Lucia was smitten by the luxuries of the times, with the girl’s private quarters and what else she had seen of her house. She remained very attentive to Thankful and was at times quite appreciative of the child’s efforts. For Lucia, who was self-taught and whose reading skills paled by comparison, her lack of reading knowledge in no way limited her from absorbing knowledge telepathically.

For Thankful it was clear that her reading skills impressed the dark lady. They spoke now very softly and were on guard for any sounds from beyond the bedroom door. At some point her mother would come up and check on her. Her brothers could even sneak up and barge into her room.

Thankful leafed through an American Girl magazine as they sat on the bed. The dark lady pointed down to one page, from which the girl’s small hand slipped and passed right through her ghostly leg. The girl shivered and tried to stay calm and positive as Mom had always taught her. The lady didn’t seem to mind and Thankful steadied her young courage and reminded herself the lady was not really real. It was as if she had poked an arm into a bowl of dry water; the same temperature as the room; neither warm nor cold.

“Uh, I think electricity’s been around for a couple a…thousand years, I think.” Then Thankful calmly told Lucia what she knew about electricity and Cable Television. The girl reached for the remote and quickly turned on the TV.

The dark lady reeled in surprise. And through Thankful’s innocent eyes Lucia learned.

“Such a strange century this is,” Lucia declared, “with the TVs and iPods and iPhones! I am truly agog in all the items of this century: It seems women of all shades are empowered, and that all people of all colors are free. There is apparently no slave class and the races are, in fact, intertwined, as are the sexes. And the manner of dress! And all the fine fabrics and garments!”

Thankful politely nodded.

The Dark Witch found their manner of speaking quite odd, especially those who had no fear of God…or the devil. Yet there were some things that had not changed for Lucia. She plainly saw the cruelty of her own times had carried forth in many disguises. The bitter memories of her cruel mistress and master riled her; she recalled the horrifying perversions that were meted out upon her young body.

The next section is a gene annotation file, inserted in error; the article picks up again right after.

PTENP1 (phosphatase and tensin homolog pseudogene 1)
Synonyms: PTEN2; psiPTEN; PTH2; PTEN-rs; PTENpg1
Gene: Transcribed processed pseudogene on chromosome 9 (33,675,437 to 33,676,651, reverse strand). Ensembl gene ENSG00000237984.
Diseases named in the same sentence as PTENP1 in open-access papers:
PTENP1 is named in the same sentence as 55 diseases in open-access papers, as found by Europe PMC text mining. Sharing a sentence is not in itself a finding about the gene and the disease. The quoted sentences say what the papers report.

And now Lucia knew her unfortunate execution, though for crimes of murder, were but a dark prelude to the following weeks and months of 1692 as nineteen lost souls followed her to Salem’s gallows. More importantly – much more than the Witch Hysteria – the child-witch was her portal to the twenty-first century! The former slave girl had successfully found her way from those times of suffering and death after over three hundred years of darkness.

“So what strange century is this?” asked the five year old girl.

Stirred from her contemplation, Lucia snapped at the girl. “Go now and leave me here! I must gather my strength now, and be away from you and the witch Oona who struggles to guard the Great Book.” With angry eyes the Dark Witch snarled, “Now Go!”

“Will you be living in my room for a while?” asked Thankful sheepishly. The girl was less convinced now that the lady was not real.

“Go!” demanded Lucia again.

“My Lady: I can’t go. I can’t leave my room. My mother will kill me,” begged Thankful. “I’ll sleep in the corner over there and be quiet. Please.”

Lucia soberly considered the consequences if she banished the child-witch from her own quarters.

“You may stay here.”

Continue Reading Next Chapter

About Us

Inkitt is the world’s first reader-powered publisher, providing a platform to discover hidden talents and turn them into globally successful authors. Write captivating stories, read enchanting novels, and we’ll publish the books our readers love most on our sister app, GALATEA and other formats.